Issa’s update eliminates the master’s degree requirement, citing the ease by which many foreign workers can obtain such certification, and raises the salary requirement to $100,000, making it more difficult to undercut American workers, particularly if the goal is to save money on salaries.

Currently the bill has seven co-sponsors, evenly split between Republicans and Democrats, including the entire five-member San Diego Congressional delegation (which consists of three Democrats).

“The high-skilled visa program is critical to ensuring American companies can attract and retain the world’s best talent,” Issa stated in a press release. “Unfortunately, in recent years, this important program has become abused and exploited as a loophole for companies to replace American workers with cheaper labor from overseas. The bill we’ve put forward is simple, bipartisan and will go a long way to fixing one of the many problems with our broken immigration system.”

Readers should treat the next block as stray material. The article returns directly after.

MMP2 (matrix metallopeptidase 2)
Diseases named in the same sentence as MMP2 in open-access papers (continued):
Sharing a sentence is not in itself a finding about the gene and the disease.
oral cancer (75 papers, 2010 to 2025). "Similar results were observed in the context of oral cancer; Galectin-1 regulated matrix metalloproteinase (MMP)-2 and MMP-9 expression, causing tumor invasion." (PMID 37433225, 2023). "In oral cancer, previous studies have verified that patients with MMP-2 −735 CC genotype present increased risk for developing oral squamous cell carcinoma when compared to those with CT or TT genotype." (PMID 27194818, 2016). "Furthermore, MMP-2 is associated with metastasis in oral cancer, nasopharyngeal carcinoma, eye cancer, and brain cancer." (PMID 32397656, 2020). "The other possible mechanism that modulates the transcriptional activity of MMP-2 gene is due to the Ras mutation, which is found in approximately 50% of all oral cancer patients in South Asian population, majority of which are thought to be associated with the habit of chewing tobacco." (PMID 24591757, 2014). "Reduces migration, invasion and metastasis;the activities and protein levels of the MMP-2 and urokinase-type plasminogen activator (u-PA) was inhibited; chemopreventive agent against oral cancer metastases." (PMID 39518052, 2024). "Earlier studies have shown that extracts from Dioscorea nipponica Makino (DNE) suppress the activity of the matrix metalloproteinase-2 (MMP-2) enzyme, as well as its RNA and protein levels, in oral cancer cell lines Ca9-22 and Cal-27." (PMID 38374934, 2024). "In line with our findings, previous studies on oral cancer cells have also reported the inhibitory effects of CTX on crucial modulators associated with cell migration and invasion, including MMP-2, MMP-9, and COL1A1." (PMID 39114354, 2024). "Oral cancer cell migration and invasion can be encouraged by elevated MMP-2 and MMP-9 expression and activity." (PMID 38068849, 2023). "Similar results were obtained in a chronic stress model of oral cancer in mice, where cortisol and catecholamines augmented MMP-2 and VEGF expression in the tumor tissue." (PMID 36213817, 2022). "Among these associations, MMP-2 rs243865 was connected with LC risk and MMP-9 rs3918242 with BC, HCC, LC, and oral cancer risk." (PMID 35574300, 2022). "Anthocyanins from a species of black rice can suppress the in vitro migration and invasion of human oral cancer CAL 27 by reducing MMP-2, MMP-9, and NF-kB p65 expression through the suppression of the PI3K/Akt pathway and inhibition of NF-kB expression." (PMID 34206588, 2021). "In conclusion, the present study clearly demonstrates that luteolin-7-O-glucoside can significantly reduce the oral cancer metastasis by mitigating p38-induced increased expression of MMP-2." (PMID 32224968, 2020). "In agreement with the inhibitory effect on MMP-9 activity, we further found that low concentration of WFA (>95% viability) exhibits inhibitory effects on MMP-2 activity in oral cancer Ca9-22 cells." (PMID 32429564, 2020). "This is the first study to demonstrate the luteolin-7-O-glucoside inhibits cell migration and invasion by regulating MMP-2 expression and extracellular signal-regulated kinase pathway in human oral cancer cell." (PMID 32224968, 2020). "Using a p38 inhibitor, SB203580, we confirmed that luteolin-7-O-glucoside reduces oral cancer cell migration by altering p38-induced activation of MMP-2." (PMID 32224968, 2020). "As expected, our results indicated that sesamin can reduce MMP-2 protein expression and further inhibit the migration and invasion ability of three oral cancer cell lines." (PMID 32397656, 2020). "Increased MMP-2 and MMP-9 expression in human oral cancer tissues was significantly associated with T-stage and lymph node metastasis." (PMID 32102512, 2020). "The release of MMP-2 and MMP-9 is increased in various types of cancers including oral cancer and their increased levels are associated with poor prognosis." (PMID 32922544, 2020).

“This commonsense fix updates our high-skilled visas to reduce abuse of the system and ensure a level playing field for American workers,” said Scott Peters (D-52) in the same release. “I will continue to push for a bipartisan fix to our broken immigration system so we can create economic opportunity and enhance our security.”

Duncan Hunter’s (R-50) troubles continue to mount. Hunter’s campaign finance irregularities have been extensively noted in this column over the past several months, leading to increased scrutiny across the board. The campaign recently hired a law firm specializing in political law to help navigate his growing legal problems.

Hunter has reimbursed his campaign $12,000 for personal expenses in violation of federal law. However, an investigation by the San Diego Union Tribune found that neither Hunter, nor his family, had at any time since 2009, “reportable assets” in excess of $1,000, calling into question the source of the $12,000

The Union Tribune also found that of the $101,000 raised in contributions from 67 donors to his campaign since April 1, none came from within his San Diego area district, and all but six of his donors were from outside of California.

—Andy Cohen is a local freelance writer. Reach him at ac76@sbcglobal.net.